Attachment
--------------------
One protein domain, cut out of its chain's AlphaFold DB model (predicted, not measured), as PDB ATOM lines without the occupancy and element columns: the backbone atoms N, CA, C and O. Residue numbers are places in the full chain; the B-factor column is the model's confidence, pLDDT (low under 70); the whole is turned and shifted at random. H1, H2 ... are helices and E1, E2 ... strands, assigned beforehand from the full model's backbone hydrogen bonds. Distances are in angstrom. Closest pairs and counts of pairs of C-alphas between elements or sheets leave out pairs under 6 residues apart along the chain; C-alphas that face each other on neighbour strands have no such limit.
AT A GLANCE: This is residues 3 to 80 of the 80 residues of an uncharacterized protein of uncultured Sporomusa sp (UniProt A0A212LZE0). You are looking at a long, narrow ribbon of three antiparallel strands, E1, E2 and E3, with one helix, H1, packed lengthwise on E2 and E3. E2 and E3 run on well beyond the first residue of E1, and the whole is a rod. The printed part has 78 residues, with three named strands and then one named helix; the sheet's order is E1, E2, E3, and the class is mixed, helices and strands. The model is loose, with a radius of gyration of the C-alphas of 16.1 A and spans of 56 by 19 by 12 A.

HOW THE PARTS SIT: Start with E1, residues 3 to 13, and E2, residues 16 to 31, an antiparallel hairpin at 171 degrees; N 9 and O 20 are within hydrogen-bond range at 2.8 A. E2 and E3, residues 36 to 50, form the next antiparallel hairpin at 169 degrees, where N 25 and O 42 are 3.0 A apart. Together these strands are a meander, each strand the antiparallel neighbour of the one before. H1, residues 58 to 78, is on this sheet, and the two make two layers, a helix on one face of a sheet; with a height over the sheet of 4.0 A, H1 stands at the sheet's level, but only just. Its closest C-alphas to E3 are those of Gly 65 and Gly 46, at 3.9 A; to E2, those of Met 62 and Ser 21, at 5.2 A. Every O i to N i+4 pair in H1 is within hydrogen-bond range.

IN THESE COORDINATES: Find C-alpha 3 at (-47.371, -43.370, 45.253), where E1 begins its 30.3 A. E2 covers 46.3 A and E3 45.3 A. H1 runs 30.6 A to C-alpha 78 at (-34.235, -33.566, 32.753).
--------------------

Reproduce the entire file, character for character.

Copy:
One protein domain, cut out of its chain's AlphaFold DB model (predicted, not measured), as PDB ATOM lines without the occupancy and element columns: the backbone atoms N, CA, C and O. Residue numbers are places in the full chain; the B-factor column is the model's confidence, pLDDT (low under 70); the whole is turned and shifted at random. H1, H2 ... are helices and E1, E2 ... strands, assigned beforehand from the full model's backbone hydrogen bonds. Distances are in angstrom. Closest pairs and counts of pairs of C-alphas between elements or sheets leave out pairs under 6 residues apart along the chain; C-alphas that face each other on neighbour strands have no such limit.
AT A GLANCE: This is residues 3 to 80 of the 80 residues of an uncharacterized protein of uncultured Sporomusa sp (UniProt A0A212LZE0). You are looking at a long, narrow ribbon of three antiparallel strands, E1, E2 and E3, with one helix, H1, packed lengthwise on E2 and E3. E2 and E3 run on well beyond the first residue of E1, and the whole is a rod. The printed part has 78 residues, with three named strands and then one named helix; the sheet's order is E1, E2, E3, and the class is mixed, helices and strands. The model is loose, with a radius of gyration of the C-alphas of 16.1 A and spans of 56 by 19 by 12 A.

HOW THE PARTS SIT: Start with E1, residues 3 to 13, and E2, residues 16 to 31, an antiparallel hairpin at 171 degrees; N 9 and O 20 are within hydrogen-bond range at 2.8 A. E2 and E3, residues 36 to 50, form the next antiparallel hairpin at 169 degrees, where N 25 and O 42 are 3.0 A apart. Together these strands are a meander, each strand the antiparallel neighbour of the one before. H1, residues 58 to 78, is on this sheet, and the two make two layers, a helix on one face of a sheet; with a height over the sheet of 4.0 A, H1 stands at the sheet's level, but only just. Its closest C-alphas to E3 are those of Gly 65 and Gly 46, at 3.9 A; to E2, those of Met 62 and Ser 21, at 5.2 A. Every O i to N i+4 pair in H1 is within hydrogen-bond range.

IN THESE COORDINATES: Find C-alpha 3 at (-47.371, -43.370, 45.253), where E1 begins its 30.3 A. E2 covers 46.3 A and E3 45.3 A. H1 runs 30.6 A to C-alpha 78 at (-34.235, -33.566, 32.753).